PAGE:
Imagine the following scenario:
The governor of New York is mired in a scandal. Not just any scandal, but one that turns on humiliating revelations involving his girlfriend.
The governor is embarrassed as it turns out his fiancée has been married before and didn’t bother to tell him. Worse, it was a sham marriage to get a green card for an Ethiopian immigrant, which netted her $5,000.
Then it turns out that the governor’s fiancée was lobbying him for the green energy interests she represents as a consultant, and may not have disclosed all her fees.
Newspapers demand that the governor resign, and the woman who would succeed him would be the first openly bisexual governor in American history.
Imagine the network stories, the cable debates, the online eruption, the Twitter frenzy. The story would be covered, analyzed and dissected around the clock.
But that didn’t happen, because it took place in Oregon.
Gov. John Kitzhaber announced his resignation the other day, effective tomorrow, three months after being reelected to a fourth term, over the mess with his gal Cylvia. He will be succeeded by Kate Brown. And most of the country doesn’t know about this. It’s a blip on the national media radar. The New York Times has been catching up on the drama, but it's barely been mentioned on the air.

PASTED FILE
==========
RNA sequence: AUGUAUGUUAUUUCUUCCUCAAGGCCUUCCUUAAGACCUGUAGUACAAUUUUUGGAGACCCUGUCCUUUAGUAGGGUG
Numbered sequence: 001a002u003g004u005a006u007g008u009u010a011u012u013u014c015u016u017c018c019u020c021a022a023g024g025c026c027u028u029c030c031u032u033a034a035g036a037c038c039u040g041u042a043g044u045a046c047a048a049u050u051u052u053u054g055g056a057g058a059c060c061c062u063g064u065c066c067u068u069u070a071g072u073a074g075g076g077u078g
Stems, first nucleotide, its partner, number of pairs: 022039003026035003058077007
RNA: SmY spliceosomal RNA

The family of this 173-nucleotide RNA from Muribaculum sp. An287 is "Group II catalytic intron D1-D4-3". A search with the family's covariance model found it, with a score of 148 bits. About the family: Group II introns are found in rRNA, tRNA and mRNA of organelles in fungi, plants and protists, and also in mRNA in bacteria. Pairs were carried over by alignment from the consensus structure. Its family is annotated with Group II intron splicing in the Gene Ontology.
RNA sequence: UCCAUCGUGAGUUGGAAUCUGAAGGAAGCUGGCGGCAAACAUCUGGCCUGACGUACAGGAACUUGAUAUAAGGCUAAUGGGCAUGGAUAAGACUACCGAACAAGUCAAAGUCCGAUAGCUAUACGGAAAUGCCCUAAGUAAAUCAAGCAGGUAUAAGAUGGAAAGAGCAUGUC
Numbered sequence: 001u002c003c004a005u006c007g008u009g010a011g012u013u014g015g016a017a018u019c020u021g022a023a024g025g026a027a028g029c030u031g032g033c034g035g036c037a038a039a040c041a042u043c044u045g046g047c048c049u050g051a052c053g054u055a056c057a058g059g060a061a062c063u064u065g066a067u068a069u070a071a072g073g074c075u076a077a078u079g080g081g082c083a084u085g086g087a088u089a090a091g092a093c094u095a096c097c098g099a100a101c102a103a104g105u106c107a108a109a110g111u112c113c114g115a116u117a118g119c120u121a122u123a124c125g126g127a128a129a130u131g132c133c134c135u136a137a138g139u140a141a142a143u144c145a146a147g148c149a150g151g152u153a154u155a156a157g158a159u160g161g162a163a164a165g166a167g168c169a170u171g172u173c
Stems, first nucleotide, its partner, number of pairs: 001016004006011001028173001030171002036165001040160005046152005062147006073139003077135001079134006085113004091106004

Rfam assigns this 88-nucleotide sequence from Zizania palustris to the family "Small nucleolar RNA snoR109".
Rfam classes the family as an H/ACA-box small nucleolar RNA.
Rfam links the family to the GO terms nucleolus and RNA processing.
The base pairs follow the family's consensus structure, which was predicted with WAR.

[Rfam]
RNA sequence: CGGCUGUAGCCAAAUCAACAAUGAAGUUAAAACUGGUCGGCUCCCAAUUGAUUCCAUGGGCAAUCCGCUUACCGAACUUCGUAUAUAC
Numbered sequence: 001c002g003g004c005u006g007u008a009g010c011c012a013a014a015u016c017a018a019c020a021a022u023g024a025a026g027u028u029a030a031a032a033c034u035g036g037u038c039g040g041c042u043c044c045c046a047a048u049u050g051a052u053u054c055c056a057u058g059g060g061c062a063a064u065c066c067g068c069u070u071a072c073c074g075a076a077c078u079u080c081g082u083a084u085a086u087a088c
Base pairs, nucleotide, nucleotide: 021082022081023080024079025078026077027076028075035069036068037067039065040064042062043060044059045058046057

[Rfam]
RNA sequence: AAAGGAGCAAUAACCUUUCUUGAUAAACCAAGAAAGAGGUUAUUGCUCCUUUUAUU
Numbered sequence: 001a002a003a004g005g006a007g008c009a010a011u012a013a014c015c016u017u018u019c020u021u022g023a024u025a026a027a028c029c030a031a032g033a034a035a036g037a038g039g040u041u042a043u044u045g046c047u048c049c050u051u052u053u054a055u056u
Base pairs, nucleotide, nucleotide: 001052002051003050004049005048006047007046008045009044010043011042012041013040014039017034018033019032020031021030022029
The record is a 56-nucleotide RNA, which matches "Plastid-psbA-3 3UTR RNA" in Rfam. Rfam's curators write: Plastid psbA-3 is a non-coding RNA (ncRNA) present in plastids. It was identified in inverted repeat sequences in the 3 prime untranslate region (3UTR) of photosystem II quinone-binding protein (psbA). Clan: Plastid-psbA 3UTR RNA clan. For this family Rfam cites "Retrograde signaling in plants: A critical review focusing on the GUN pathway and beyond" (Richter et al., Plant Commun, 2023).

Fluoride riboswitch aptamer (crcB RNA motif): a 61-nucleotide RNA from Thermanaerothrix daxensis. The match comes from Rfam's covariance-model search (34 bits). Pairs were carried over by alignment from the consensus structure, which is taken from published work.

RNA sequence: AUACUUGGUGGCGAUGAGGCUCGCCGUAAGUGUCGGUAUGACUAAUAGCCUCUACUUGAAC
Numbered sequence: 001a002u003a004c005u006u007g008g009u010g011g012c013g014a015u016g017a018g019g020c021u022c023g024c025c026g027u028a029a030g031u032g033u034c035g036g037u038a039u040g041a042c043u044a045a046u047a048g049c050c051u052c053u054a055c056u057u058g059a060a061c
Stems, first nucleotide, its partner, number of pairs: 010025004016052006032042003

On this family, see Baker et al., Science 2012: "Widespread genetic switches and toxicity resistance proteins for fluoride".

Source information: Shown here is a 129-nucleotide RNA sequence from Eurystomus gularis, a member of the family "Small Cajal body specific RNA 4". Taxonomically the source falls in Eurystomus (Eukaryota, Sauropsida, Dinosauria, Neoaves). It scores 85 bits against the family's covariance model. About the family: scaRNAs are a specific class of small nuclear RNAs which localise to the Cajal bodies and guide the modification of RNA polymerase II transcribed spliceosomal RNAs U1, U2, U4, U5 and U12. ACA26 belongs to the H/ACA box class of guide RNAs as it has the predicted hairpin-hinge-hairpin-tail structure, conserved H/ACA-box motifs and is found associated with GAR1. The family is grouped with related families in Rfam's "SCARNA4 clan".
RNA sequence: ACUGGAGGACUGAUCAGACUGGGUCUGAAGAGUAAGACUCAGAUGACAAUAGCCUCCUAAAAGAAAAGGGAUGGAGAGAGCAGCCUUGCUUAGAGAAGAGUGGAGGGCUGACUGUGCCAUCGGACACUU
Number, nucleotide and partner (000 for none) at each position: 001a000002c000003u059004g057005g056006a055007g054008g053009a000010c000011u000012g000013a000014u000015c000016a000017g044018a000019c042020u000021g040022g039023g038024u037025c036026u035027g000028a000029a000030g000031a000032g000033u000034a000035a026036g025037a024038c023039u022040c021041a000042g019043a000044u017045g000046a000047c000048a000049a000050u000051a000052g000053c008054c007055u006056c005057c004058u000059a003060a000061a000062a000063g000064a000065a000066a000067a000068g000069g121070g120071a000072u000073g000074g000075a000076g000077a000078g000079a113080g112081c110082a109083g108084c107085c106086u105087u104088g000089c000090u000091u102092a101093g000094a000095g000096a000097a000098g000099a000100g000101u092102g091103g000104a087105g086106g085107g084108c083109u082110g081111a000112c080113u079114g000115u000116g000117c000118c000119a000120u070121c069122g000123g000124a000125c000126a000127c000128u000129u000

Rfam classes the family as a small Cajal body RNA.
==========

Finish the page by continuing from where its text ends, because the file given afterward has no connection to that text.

Here's my favorite part: Having decided to step down, the governor blamed--yes--the media:
"It is deeply troubling to me to realize that we have come to a place in the history of this great state of ours where a person can be charged, tried, convicted and sentenced by the media with no due process," he said.
I know there was a local frenzy, but that seems perfectly understandable, given that the allegations, now under federal investigation, wound up toppling the state's leader.
Some conservatives think the press yawned because Kitzhaber is a Democrat, but I doubt he would have garnered much more attention if he was a Republican.
The only exception to that would be if Kitzhaber, like Chris Christie, was running for president. Then the story would be fueled by 2016 politics.
Basically this speaks volumes about the media’s East Coast bias. Oregon is way off the media’s trail. New York is the epicenter. If there are scandals involving Eliot Spitzer, Anthony Weiner, even the state Senate leader Sheldon Silver, the rest of the country hears about it. Maybe a scandal in New Jersey or Boston would get a big ride.
A California governor embroiled in a scandal with his fiancée would also get plenty of play, given the media concentration in L.A.
But Oregon, not so much. Which is perhaps the only thing for which John Kitzhaber can be grateful.